In the spring of 2018, I visited the IJD for a week alongside my good friends Bill Bauer and Mimi Hsu. The school arranged a schedule of classes for us to observe and participate in, at no cost. After this trip, I decided to return in September to stay for four months, and used the intervening time to prepare for the entrance examination, which I would take as soon as I arrived. Bill and I returned in the fall of 2019 and took the exam together. (I strongly recommend having a partner to work with if at all possible!) The exam has four parts: eurhythmics, improvisation, and solfège, and piano performance. There are specific items to prepare on the spot: sight reading, a short plastique, harmonizations, and other improvisations. Candidates are given only one hour to prepare everything. The piano performance can be done via video. The other three exams must be done in-person at the school. I can say without hesitation that it was the hardest exam I have ever taken, but somehow, we both managed to pass. Bill returned home, and I stayed to begin my studies.
There are no further personal examinations in eurhythmics or solfège beyond the entrance exam, so, in a way, the entrance exam is the same as the exit exam for these branches. There is one further personal examination for improvisation. The other examinations include teaching and plastique animée. Once admitted, the diplôme committee works out a course of study with the candidate.
Students admitted to the program must complete at least one examination per calendar year. During my first year, I wrote and defended a paper, which they call a memoire. Often, this is the final thing that candidates complete, but it was the best option for me as I needed to return to the US that spring.
In my second stay, the fall of 2019, I worked on and completed my “stages,” which are like what we call practicums. Diplôme candidates are required to teach at least three practicum classes for each branch (eurhythmics, improvisation, and solfège). For each class, candidates work with one upper-level class of students enrolled in the professional training program, which the Haute École de Musique of Geneva runs at the Institut in collaboration with the IJD. Candidates teach under the observation of a mentor from whom they receive feedback after each session. After finishing a stage, candidates must teach two hour-long lessons in front of a three-person jury. In the first, the candidate chooses the subject of the lesson; in the second, the jury chooses the subject. The exams are spaced two weeks apart.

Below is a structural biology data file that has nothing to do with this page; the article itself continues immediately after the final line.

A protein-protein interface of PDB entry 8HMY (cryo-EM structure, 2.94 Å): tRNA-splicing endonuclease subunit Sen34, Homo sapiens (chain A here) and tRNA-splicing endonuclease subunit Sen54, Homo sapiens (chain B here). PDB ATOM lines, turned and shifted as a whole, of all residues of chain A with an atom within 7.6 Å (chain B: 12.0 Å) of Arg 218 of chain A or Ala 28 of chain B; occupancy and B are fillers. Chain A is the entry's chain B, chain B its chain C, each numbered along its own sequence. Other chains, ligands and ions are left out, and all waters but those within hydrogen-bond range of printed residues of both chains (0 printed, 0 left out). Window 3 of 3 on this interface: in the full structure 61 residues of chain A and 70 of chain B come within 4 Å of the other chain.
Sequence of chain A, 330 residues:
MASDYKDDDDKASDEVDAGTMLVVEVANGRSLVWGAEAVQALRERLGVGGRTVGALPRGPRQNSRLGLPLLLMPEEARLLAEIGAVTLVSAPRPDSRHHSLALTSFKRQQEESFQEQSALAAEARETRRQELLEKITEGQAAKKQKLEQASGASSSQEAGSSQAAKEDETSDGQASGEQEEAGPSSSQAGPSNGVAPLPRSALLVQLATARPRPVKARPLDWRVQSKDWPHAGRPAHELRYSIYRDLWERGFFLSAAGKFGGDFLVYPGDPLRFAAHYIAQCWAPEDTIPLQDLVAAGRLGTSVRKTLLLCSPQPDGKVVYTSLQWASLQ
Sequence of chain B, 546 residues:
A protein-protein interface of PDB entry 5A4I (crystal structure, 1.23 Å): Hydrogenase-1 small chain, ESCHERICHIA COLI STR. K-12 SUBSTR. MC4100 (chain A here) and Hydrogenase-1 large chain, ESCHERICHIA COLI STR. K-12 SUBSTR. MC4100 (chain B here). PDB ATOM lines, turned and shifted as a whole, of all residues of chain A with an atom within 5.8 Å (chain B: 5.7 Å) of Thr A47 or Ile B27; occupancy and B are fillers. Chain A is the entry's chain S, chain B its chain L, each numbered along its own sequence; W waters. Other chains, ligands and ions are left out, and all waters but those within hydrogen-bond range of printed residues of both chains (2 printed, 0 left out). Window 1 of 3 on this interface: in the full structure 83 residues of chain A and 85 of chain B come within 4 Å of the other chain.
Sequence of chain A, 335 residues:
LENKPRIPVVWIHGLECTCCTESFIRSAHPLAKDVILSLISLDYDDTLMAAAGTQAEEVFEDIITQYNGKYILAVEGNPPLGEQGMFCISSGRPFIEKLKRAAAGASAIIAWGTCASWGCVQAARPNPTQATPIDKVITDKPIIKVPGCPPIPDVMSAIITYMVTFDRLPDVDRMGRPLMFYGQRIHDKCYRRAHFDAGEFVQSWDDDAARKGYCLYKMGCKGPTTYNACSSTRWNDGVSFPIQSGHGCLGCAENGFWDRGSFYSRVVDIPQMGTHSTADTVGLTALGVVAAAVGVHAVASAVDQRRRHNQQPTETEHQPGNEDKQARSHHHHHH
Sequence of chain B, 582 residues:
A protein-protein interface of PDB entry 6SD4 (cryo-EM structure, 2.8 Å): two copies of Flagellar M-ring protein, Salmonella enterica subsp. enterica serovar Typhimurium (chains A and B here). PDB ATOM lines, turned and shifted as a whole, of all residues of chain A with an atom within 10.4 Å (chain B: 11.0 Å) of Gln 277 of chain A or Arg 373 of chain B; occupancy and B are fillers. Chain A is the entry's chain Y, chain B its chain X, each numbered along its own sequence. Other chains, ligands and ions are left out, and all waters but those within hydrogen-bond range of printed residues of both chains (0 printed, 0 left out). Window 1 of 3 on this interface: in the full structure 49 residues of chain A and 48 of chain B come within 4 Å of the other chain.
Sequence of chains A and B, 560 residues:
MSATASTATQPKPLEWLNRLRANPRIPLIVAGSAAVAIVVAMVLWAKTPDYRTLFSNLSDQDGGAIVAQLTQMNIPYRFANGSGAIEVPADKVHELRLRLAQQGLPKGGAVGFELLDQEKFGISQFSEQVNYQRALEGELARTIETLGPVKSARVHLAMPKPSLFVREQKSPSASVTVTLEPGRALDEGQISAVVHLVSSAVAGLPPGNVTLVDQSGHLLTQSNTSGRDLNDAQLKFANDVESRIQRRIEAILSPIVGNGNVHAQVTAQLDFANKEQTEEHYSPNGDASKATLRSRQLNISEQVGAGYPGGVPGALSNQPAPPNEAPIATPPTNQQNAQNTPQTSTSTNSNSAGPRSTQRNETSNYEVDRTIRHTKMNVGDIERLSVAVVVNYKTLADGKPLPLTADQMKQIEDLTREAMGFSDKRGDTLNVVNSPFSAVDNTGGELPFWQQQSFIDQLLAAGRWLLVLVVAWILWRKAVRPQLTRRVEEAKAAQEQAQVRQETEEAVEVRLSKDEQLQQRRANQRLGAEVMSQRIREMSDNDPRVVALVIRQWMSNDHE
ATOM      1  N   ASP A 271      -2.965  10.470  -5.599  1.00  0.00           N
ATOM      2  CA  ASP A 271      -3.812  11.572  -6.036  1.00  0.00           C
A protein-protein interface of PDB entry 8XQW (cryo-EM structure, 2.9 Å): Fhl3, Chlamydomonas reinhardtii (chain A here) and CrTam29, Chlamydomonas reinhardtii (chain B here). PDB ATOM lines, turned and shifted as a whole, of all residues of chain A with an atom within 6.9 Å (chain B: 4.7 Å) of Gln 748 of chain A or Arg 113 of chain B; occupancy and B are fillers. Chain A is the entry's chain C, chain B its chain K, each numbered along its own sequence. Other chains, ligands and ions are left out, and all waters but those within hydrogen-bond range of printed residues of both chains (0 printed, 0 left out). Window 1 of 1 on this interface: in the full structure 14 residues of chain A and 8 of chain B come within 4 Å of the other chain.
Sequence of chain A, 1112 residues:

Those contemplating this course of study should know that the program is not free. Fortunately, there are ways to minimize the costs. Though the fees for time spent with mentors and jury members are set by the government, the IJD graciously allowed me to observe and participate in many hours of classes at absolutely no charge. And while Geneva is an expensive city, there is a network of hosts that can help with housing (which were not as accessible for us since we were a couple staying for a long period). There are also various sources of funding, including scholarships and grants offered by FIER (la Fédération Internationale des Enseignants de Rythmique, an organization of international eurhythmics teachers). The DSA has a history of supporting candidates for the diplôme. I was a recipient of a generous grant from the Robert Abramson Foundation through the Dalcroze Society of America, and this fellowship will continue to be available for diplôme candidates from the U.S. To help make the trip affordable, Laura and I sublet our Brooklyn apartment and my separate teaching studio. Rent in Geneva is comparable to New York City. The trip would have been impossible for us without this step.